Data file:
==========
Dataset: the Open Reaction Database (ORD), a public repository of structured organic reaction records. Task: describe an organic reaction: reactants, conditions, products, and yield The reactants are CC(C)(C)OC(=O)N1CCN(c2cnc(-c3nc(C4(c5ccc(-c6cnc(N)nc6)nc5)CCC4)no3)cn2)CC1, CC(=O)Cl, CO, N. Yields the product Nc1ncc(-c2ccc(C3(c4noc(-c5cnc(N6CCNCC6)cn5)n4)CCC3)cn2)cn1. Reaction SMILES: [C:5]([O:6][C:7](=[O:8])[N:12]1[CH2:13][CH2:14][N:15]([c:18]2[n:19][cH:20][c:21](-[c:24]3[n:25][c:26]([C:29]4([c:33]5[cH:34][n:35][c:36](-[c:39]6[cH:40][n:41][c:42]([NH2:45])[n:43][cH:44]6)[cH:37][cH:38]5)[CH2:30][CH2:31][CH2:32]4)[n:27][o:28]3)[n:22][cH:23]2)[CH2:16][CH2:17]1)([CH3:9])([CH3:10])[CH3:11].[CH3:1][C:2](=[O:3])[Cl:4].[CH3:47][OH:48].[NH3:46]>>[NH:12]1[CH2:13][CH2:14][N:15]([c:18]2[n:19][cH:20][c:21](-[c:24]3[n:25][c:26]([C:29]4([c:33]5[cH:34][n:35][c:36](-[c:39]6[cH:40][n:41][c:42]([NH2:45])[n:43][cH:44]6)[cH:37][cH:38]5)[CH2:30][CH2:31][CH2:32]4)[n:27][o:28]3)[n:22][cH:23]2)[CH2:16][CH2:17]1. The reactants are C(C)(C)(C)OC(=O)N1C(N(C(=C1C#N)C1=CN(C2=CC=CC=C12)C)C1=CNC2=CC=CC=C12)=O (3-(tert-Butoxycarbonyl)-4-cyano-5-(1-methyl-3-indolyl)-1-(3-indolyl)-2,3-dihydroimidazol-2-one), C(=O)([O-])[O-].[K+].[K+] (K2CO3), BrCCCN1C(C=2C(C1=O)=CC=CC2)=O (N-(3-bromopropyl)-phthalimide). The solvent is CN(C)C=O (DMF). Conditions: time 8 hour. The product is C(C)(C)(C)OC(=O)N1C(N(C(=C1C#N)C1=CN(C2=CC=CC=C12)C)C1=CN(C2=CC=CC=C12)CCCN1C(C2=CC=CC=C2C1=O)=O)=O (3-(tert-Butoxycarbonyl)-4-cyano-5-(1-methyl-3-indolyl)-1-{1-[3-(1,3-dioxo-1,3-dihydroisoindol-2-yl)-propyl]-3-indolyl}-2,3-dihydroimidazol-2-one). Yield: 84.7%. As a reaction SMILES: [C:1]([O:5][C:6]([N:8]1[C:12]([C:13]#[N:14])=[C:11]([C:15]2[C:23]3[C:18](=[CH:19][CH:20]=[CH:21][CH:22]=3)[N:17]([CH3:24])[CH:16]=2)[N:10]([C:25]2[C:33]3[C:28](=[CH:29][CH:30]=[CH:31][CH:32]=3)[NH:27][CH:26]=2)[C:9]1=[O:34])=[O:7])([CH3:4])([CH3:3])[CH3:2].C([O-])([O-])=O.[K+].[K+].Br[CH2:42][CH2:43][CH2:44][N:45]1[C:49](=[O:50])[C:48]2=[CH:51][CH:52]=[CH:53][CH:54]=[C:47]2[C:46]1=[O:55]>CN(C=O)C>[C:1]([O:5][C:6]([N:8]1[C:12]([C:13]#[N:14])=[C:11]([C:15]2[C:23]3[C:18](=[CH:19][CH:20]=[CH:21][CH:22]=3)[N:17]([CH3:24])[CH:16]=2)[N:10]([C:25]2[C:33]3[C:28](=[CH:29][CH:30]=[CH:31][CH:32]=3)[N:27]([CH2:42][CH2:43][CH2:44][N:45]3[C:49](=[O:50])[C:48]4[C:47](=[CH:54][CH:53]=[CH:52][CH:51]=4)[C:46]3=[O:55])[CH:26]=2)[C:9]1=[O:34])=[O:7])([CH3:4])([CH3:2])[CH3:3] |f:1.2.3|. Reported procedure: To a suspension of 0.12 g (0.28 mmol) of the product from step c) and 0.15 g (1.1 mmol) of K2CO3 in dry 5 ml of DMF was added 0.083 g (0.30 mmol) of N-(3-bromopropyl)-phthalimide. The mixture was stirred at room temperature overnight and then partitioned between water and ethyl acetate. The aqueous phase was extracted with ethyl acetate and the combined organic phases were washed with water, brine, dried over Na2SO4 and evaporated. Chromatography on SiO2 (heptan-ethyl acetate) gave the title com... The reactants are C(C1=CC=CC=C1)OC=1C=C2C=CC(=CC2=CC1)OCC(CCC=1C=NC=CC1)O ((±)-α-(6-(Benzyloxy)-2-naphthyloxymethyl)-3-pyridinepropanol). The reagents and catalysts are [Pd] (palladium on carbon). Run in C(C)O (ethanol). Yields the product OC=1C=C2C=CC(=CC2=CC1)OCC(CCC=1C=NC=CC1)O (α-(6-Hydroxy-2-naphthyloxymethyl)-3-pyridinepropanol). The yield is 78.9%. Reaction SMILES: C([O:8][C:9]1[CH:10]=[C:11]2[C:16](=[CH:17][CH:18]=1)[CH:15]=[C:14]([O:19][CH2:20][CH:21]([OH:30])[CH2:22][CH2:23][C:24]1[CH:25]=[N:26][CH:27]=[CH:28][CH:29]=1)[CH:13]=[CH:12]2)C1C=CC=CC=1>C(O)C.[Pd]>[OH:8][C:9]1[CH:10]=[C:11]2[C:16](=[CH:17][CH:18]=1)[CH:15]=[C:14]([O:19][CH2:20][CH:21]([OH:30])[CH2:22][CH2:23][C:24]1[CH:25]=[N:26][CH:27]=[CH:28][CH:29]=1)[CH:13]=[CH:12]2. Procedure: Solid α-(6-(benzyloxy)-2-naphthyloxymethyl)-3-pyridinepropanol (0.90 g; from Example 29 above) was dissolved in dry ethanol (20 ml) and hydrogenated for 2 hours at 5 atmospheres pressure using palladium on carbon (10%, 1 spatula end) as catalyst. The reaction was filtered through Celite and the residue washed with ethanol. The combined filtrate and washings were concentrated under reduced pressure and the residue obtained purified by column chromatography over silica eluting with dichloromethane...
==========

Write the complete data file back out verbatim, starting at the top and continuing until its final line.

Dataset: the Open Reaction Database (ORD), a public repository of structured organic reaction records. Task: describe an organic reaction: reactants, conditions, products, and yield The reactants are CC(C)(C)OC(=O)N1CCN(c2cnc(-c3nc(C4(c5ccc(-c6cnc(N)nc6)nc5)CCC4)no3)cn2)CC1, CC(=O)Cl, CO, N. Yields the product Nc1ncc(-c2ccc(C3(c4noc(-c5cnc(N6CCNCC6)cn5)n4)CCC3)cn2)cn1. Reaction SMILES: [C:5]([O:6][C:7](=[O:8])[N:12]1[CH2:13][CH2:14][N:15]([c:18]2[n:19][cH:20][c:21](-[c:24]3[n:25][c:26]([C:29]4([c:33]5[cH:34][n:35][c:36](-[c:39]6[cH:40][n:41][c:42]([NH2:45])[n:43][cH:44]6)[cH:37][cH:38]5)[CH2:30][CH2:31][CH2:32]4)[n:27][o:28]3)[n:22][cH:23]2)[CH2:16][CH2:17]1)([CH3:9])([CH3:10])[CH3:11].[CH3:1][C:2](=[O:3])[Cl:4].[CH3:47][OH:48].[NH3:46]>>[NH:12]1[CH2:13][CH2:14][N:15]([c:18]2[n:19][cH:20][c:21](-[c:24]3[n:25][c:26]([C:29]4([c:33]5[cH:34][n:35][c:36](-[c:39]6[cH:40][n:41][c:42]([NH2:45])[n:43][cH:44]6)[cH:37][cH:38]5)[CH2:30][CH2:31][CH2:32]4)[n:27][o:28]3)[n:22][cH:23]2)[CH2:16][CH2:17]1. The reactants are C(C)(C)(C)OC(=O)N1C(N(C(=C1C#N)C1=CN(C2=CC=CC=C12)C)C1=CNC2=CC=CC=C12)=O (3-(tert-Butoxycarbonyl)-4-cyano-5-(1-methyl-3-indolyl)-1-(3-indolyl)-2,3-dihydroimidazol-2-one), C(=O)([O-])[O-].[K+].[K+] (K2CO3), BrCCCN1C(C=2C(C1=O)=CC=CC2)=O (N-(3-bromopropyl)-phthalimide). The solvent is CN(C)C=O (DMF). Conditions: time 8 hour. The product is C(C)(C)(C)OC(=O)N1C(N(C(=C1C#N)C1=CN(C2=CC=CC=C12)C)C1=CN(C2=CC=CC=C12)CCCN1C(C2=CC=CC=C2C1=O)=O)=O (3-(tert-Butoxycarbonyl)-4-cyano-5-(1-methyl-3-indolyl)-1-{1-[3-(1,3-dioxo-1,3-dihydroisoindol-2-yl)-propyl]-3-indolyl}-2,3-dihydroimidazol-2-one). Yield: 84.7%. As a reaction SMILES: [C:1]([O:5][C:6]([N:8]1[C:12]([C:13]#[N:14])=[C:11]([C:15]2[C:23]3[C:18](=[CH:19][CH:20]=[CH:21][CH:22]=3)[N:17]([CH3:24])[CH:16]=2)[N:10]([C:25]2[C:33]3[C:28](=[CH:29][CH:30]=[CH:31][CH:32]=3)[NH:27][CH:26]=2)[C:9]1=[O:34])=[O:7])([CH3:4])([CH3:3])[CH3:2].C([O-])([O-])=O.[K+].[K+].Br[CH2:42][CH2:43][CH2:44][N:45]1[C:49](=[O:50])[C:48]2=[CH:51][CH:52]=[CH:53][CH:54]=[C:47]2[C:46]1=[O:55]>CN(C=O)C>[C:1]([O:5][C:6]([N:8]1[C:12]([C:13]#[N:14])=[C:11]([C:15]2[C:23]3[C:18](=[CH:19][CH:20]=[CH:21][CH:22]=3)[N:17]([CH3:24])[CH:16]=2)[N:10]([C:25]2[C:33]3[C:28](=[CH:29][CH:30]=[CH:31][CH:32]=3)[N:27]([CH2:42][CH2:43][CH2:44][N:45]3[C:49](=[O:50])[C:48]4[C:47](=[CH:54][CH:53]=[CH:52][CH:51]=4)[C:46]3=[O:55])[CH:26]=2)[C:9]1=[O:34])=[O:7])([CH3:4])([CH3:2])[CH3:3] |f:1.2.3|. Reported procedure: To a suspension of 0.12 g (0.28 mmol) of the product from step c) and 0.15 g (1.1 mmol) of K2CO3 in dry 5 ml of DMF was added 0.083 g (0.30 mmol) of N-(3-bromopropyl)-phthalimide. The mixture was stirred at room temperature overnight and then partitioned between water and ethyl acetate. The aqueous phase was extracted with ethyl acetate and the combined organic phases were washed with water, brine, dried over Na2SO4 and evaporated. Chromatography on SiO2 (heptan-ethyl acetate) gave the title com... The reactants are C(C1=CC=CC=C1)OC=1C=C2C=CC(=CC2=CC1)OCC(CCC=1C=NC=CC1)O ((±)-α-(6-(Benzyloxy)-2-naphthyloxymethyl)-3-pyridinepropanol). The reagents and catalysts are [Pd] (palladium on carbon). Run in C(C)O (ethanol). Yields the product OC=1C=C2C=CC(=CC2=CC1)OCC(CCC=1C=NC=CC1)O (α-(6-Hydroxy-2-naphthyloxymethyl)-3-pyridinepropanol). The yield is 78.9%. Reaction SMILES: C([O:8][C:9]1[CH:10]=[C:11]2[C:16](=[CH:17][CH:18]=1)[CH:15]=[C:14]([O:19][CH2:20][CH:21]([OH:30])[CH2:22][CH2:23][C:24]1[CH:25]=[N:26][CH:27]=[CH:28][CH:29]=1)[CH:13]=[CH:12]2)C1C=CC=CC=1>C(O)C.[Pd]>[OH:8][C:9]1[CH:10]=[C:11]2[C:16](=[CH:17][CH:18]=1)[CH:15]=[C:14]([O:19][CH2:20][CH:21]([OH:30])[CH2:22][CH2:23][C:24]1[CH:25]=[N:26][CH:27]=[CH:28][CH:29]=1)[CH:13]=[CH:12]2. Procedure: Solid α-(6-(benzyloxy)-2-naphthyloxymethyl)-3-pyridinepropanol (0.90 g; from Example 29 above) was dissolved in dry ethanol (20 ml) and hydrogenated for 2 hours at 5 atmospheres pressure using palladium on carbon (10%, 1 spatula end) as catalyst. The reaction was filtered through Celite and the residue washed with ethanol. The combined filtrate and washings were concentrated under reduced pressure and the residue obtained purified by column chromatography over silica eluting with dichloromethane...